Home > Media Center > News > Support Orphans Affected by HIV and AIDS in Kenya

Support Orphans Affected by HIV and AIDS in Kenya

In developing nations, particularly in sub-Saharan Africa, HIV and AIDS are great risks to public health. In Kenya, AIDS and HIV prevalence remains a serious health issue, with thousands of parents dying every year from AIDS-related causes, leaving children orphaned and often facing an uncertain future.

Harsh Realities of AIDS in Kenya

Thanks to the intervention of various governments and international health organizations, Kenya has made much progress in terms of reducing the prevalence of HIV and AIDS during the past 20 years, but there is still a long way to go to end the AIDS crisis. Data from the United States Agency for International Development (USAID) shows that the HIV rate of infection among Kenyans ages 15 to 64 was at approximately 6.3 percent in 2008-09, and UNICEF reports HIV prevalence at 6.2 percent in 2011. With a population of more than 38 million people, Kenya has one of the highest rates of infection in eastern Africa.

Women are more likely to become infected by HIV than men, with 8 percent of women reporting infection compared to 4.3 percent of men. Young women between the ages of 15 and 24 are at particular risk and are four times more likely to become infected than young men in this age range.

Another complication faced by international aid organizations is the uneven distribution of reported infection. More than half of Kenyan individuals living with HIV reside in the Nyanza and Rift Valley provinces, placing even greater strain on already limited health care resources.

A Crucial Turning Point

With such high rates of infection, it is little wonder that the AIDS epidemic represents one of the greatest threats to not only adult health but also the well-being of Kenyan children. According to UNICEF, the number of AIDS orphans was more than 1.1 million in 2011.

Prior to 2009, when the Kenyan government introduced new measures to protect children orphaned by AIDS, children received little support following their parents' deaths. However, in the past four years, great strides have been made in supporting and protecting these children. Overall health awareness initiatives such as those operated by ChildFund, USAID and other organizations and foundations have led to declines in the number of AIDS-related deaths across Kenya, which has resulted in fewer children being orphaned or otherwise left vulnerable, according to UNAIDS, the Joint United Nations Programme on HIV/AIDS.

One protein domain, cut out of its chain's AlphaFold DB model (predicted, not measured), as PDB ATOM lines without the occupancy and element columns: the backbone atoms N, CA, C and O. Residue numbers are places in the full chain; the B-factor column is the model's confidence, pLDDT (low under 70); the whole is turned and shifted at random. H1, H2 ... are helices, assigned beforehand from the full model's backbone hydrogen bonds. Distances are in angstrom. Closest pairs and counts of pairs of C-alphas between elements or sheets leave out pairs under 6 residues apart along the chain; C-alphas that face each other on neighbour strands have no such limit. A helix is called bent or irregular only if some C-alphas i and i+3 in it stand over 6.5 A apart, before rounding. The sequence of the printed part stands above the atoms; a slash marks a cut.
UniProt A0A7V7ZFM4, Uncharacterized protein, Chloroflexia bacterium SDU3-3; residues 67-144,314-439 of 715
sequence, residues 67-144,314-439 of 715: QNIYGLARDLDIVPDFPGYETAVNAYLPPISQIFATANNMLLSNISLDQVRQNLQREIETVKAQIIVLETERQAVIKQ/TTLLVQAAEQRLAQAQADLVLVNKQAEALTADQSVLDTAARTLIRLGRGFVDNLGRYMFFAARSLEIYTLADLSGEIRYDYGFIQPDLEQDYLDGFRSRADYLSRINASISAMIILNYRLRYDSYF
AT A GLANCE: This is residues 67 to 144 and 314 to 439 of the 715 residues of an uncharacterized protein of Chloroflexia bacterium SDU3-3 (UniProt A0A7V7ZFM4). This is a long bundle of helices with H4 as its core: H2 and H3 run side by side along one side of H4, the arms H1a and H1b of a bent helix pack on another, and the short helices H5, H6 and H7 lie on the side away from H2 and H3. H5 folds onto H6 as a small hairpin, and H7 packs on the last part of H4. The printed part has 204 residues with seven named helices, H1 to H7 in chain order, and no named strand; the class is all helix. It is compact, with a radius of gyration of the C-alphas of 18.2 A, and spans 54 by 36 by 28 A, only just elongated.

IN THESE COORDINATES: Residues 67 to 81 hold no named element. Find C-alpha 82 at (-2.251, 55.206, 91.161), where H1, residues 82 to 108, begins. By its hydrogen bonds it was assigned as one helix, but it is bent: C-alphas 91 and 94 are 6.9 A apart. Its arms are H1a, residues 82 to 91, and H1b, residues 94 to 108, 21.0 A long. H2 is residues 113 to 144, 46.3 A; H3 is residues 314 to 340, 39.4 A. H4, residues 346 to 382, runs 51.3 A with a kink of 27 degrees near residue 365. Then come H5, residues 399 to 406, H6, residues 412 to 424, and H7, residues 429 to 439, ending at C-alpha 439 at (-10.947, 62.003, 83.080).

In 2007, more than 21 percent of households caring for children orphaned by AIDS received some form of financial assistance, compared to 14 percent reported in 2005. UNAIDS plans to increase access to financial support for these families, and at present, Kenya is on track to meet its goal of providing help to 40 percent of caregivers for AIDS-orphaned children by the end of the year.

Offering Hope

Although the progress reported by UNAIDS is encouraging, millions of children in Kenya lack the assistance they need. To address this problem, ChildFund has been involved in a long-term program to support children whose lives have been affected by HIV and AIDS. To help us provide the vital support these children need to survive, please consider making a donation to this important fund. Every dollar you donate will be matched with an additional $4.35, making your support go even further. Your generosity will make a huge difference in the lives of children orphaned by AIDS in Kenya and allow us to help even more children and families affected by this disease.

Copyright © 2015 ChildFund. A 501(c)(3) organization. Donations are tax-deductible to the fullest extent permitted by law.
CHRISTIAN CHILDREN'S FUND® and CCF® are registered service marks of ChildFund International, USA

Facebook Twitter Instagram Pinterest Google Plus Youtube

ChildFund International has earned high ratings from Charity Navigator, the American Institute of Philanthropy and Charities Review Council.

Learn more about our financial accountability »